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The Crosby-Nash subset of CSNY carried with it much of the charm and harmony of the larger group, and together and apart the two singers mined that appeal for several gold albums, especially in the first couple of years after the breakup of CSNY in 1970. They even inspired bootleggers, who released Another Stoney Evening, drawn from one of their 1971 shows. Hence the title of this belated official release, drawn from a different show at the Dorothy Chandler Pavilion in Los Angeles on October 10. Working with acoustic guitars and piano, they sang some of their more popular CSNY songs ("Déjà Vu," "Teach Your Children"), as well as tunes from their solo albums and songs that would turn up on their duo album the following year. Boasting of having "the loosest show on earth" and making cryptic drug references, they nevertheless sang and played well, overcoming with enthusiasm and craft the relative weaknesses of some of the material -- Crosby's formlessness, Nash's preciousness. And the camaraderie they shared with each other and their audience even allowed them a certain imperiousness, such as when the drugged performers lectured the drugged audience on how to clap on the right beat.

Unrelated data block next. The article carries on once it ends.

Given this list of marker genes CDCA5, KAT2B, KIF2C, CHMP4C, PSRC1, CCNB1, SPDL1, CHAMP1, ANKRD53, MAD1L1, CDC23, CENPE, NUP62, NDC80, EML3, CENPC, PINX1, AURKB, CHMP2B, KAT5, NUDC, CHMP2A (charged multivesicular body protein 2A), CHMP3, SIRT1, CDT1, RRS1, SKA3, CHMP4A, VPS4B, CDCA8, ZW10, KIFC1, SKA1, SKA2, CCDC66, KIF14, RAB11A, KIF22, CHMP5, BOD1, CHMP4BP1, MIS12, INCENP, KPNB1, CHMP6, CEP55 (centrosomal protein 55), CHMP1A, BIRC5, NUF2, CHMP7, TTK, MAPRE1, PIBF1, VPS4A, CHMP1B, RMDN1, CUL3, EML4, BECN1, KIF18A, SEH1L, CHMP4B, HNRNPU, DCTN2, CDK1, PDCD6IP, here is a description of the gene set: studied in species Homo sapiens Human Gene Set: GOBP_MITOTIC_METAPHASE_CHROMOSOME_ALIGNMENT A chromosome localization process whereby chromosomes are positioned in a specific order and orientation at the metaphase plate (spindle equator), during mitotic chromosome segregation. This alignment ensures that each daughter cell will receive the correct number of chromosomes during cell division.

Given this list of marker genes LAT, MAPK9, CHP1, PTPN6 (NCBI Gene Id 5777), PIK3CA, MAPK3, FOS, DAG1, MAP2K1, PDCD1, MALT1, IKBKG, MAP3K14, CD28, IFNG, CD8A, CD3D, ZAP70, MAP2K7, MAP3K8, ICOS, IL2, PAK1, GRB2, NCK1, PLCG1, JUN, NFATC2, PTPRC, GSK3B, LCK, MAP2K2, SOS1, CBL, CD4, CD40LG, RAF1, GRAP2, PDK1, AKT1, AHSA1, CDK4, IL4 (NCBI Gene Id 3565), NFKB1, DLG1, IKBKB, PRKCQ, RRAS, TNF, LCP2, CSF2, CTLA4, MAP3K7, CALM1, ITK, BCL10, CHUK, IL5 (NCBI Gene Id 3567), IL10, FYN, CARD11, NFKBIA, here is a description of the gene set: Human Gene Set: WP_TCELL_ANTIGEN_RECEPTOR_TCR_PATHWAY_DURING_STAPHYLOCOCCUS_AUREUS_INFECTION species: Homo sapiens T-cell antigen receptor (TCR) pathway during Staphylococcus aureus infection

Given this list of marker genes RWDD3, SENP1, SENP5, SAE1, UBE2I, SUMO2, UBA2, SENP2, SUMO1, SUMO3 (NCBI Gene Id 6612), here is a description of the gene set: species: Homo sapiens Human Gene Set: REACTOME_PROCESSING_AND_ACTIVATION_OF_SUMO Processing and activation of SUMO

|Label:||Blue Castle Mod|
Performance CreditsGraham Nash Primary Artist
David Crosby Primary Artist
Joel Bernstein Guitar
Technical CreditsGraham Nash Composer,Producer
Stephen Barncard Producer
David Crosby Composer
George Gruel Art Direction
Bill Halverson Engineer
David Marchant Tape Archivist
Steve Silberman Liner Notes
Keith Woods Tape Archivist
Cree Clover Miller Executive Producer
Donald Miller Executive Producer
Will Nash Art Direction
Another Stoney Evening based on 0 ratings. 1 reviews.
After listening to the mediocraty of Four Way Street, it is a huge relief to hear a live album with good songs and in-tune singing and playing. There are no electric instruments whatsoever, making the origionals of ''Deja Vu'', ''Wooden Ships'', and ''Used to Be a King'' pale in comparison. As for the humor, C&N really are the Saturday Night Live of rock (''You just heard me play three licks I don't know how to do!''). Great music, lots of fun, and great liner notes, too. Buy it.